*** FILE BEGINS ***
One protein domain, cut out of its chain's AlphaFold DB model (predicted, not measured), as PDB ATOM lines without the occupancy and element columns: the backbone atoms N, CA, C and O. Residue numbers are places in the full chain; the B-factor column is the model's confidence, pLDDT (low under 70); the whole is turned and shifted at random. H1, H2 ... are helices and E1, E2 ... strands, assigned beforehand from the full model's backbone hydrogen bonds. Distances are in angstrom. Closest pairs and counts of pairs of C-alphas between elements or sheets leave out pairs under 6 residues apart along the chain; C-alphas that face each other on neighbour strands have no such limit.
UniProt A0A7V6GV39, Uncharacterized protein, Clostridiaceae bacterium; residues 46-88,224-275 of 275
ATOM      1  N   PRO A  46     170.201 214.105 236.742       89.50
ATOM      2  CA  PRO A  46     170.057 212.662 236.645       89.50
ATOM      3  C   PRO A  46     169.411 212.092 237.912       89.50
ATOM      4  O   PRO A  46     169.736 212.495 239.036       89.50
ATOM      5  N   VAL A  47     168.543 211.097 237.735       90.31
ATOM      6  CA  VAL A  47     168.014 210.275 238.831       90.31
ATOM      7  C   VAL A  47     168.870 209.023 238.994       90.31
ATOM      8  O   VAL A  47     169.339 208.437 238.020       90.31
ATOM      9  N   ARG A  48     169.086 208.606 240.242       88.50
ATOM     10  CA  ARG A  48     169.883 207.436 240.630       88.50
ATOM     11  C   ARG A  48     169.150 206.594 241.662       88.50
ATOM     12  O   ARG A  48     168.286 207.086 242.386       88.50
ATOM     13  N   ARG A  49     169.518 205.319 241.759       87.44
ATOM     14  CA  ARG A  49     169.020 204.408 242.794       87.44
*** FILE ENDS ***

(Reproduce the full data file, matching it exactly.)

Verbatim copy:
One protein domain, cut out of its chain's AlphaFold DB model (predicted, not measured), as PDB ATOM lines without the occupancy and element columns: the backbone atoms N, CA, C and O. Residue numbers are places in the full chain; the B-factor column is the model's confidence, pLDDT (low under 70); the whole is turned and shifted at random. H1, H2 ... are helices and E1, E2 ... strands, assigned beforehand from the full model's backbone hydrogen bonds. Distances are in angstrom. Closest pairs and counts of pairs of C-alphas between elements or sheets leave out pairs under 6 residues apart along the chain; C-alphas that face each other on neighbour strands have no such limit.
UniProt A0A7V6GV39, Uncharacterized protein, Clostridiaceae bacterium; residues 46-88,224-275 of 275
ATOM      1  N   PRO A  46     170.201 214.105 236.742       89.50
ATOM      2  CA  PRO A  46     170.057 212.662 236.645       89.50
ATOM      3  C   PRO A  46     169.411 212.092 237.912       89.50
ATOM      4  O   PRO A  46     169.736 212.495 239.036       89.50
ATOM      5  N   VAL A  47     168.543 211.097 237.735       90.31
ATOM      6  CA  VAL A  47     168.014 210.275 238.831       90.31
ATOM      7  C   VAL A  47     168.870 209.023 238.994       90.31
ATOM      8  O   VAL A  47     169.339 208.437 238.020       90.31
ATOM      9  N   ARG A  48     169.086 208.606 240.242       88.50
ATOM     10  CA  ARG A  48     169.883 207.436 240.630       88.50
ATOM     11  C   ARG A  48     169.150 206.594 241.662       88.50
ATOM     12  O   ARG A  48     168.286 207.086 242.386       88.50
ATOM     13  N   ARG A  49     169.518 205.319 241.759       87.44
ATOM     14  CA  ARG A  49     169.020 204.408 242.794       87.44